We’ve all seen our dogs greet us when we get home – their tails are wagging frantically from side to side. Some recent research has indicated that a dog wags his tail more prominently to the right if he’s greeting his owner or someone he likes (if the dog is facing you, it’ll be wagging to your left) (Stillwell, 2016).
However, if a tail is vertically straight or slightly down, accompanied by a slow, stiff wag, it could mean that the dog is feeling uneasy or trying to interpret what’s going on. You may notice this when the dog is greeting another unknown dog. He’s trying to figure out if the other dog will become a friend or foe. If he doesn’t like the other dog, he may just walk away from it.
THE DOG AS A WHOLE…
In order to read the secret dog language effectively, we need to look at the body as a whole. Relaxed faces and open mouths, accompanied by even weight distribution and horizontal tails, indicate a happy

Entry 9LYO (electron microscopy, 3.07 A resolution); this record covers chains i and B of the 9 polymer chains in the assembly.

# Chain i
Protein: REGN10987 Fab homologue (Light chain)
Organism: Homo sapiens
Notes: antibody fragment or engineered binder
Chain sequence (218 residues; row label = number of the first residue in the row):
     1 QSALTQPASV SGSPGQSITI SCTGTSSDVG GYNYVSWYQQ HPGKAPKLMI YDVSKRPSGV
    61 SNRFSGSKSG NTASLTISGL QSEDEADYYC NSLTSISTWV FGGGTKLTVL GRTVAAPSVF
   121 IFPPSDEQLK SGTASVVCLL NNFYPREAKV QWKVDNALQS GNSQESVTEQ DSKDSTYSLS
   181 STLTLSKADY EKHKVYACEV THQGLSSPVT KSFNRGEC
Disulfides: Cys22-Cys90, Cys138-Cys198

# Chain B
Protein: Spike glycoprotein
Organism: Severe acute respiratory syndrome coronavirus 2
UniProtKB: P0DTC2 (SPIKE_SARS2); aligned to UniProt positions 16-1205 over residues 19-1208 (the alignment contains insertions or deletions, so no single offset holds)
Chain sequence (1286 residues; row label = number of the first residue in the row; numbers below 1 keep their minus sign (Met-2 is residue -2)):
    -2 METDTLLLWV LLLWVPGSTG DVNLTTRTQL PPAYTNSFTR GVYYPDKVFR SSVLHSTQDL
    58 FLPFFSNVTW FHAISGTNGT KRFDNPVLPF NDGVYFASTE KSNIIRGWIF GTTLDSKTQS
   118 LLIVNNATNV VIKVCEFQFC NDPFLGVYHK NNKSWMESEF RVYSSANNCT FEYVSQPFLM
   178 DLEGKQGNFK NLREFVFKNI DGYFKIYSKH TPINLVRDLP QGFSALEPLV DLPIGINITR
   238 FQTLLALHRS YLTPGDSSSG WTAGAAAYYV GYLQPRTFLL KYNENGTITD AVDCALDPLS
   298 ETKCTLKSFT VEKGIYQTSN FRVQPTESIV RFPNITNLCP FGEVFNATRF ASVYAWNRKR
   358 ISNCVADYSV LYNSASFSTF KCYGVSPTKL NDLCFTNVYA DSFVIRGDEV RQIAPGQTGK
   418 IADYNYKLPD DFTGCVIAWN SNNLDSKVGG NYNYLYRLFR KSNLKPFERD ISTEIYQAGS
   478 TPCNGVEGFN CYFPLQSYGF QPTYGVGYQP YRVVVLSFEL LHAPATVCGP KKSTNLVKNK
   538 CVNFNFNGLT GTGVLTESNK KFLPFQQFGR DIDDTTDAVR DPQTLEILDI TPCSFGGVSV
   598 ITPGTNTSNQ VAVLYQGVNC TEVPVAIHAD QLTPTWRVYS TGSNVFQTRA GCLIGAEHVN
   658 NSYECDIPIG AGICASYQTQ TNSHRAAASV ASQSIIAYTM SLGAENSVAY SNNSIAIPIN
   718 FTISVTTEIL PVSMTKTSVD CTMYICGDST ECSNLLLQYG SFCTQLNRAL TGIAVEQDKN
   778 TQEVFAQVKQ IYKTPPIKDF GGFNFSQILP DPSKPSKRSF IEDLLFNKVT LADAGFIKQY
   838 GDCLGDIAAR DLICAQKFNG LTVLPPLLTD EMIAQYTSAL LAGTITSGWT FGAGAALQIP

dog. Fearful dogs will have their mouths closed, eyes wide and avoiding contact, ears pinned
down and backwards, with their weight distributed to the back legs and a tucked tail.
An aroused and angry dog will have his mouth closed tight or showing teeth, ears pricked forward,
intense eye contact, weight distributed forward, and a highheld tail. If you’re interested in
learning more, the book by Victoria Stillwell, The Secret Language of Dogs, comes highly
Make a habit of it to read the secret dog language by observing your dog’s behaviour. Also remember to give your dog the best food that you can afford for their well-being. They will also eat less because of the fact that higher quality food contains more nutrients and good stuff.
By Celia Forsyth ADIPCBM (UK), Canine Behaviour Specialist (Accredited Canine Behaviourist and
Trainer – SABCAP), Pet Sense College/Happy Pack Dog Training and Behaviour Management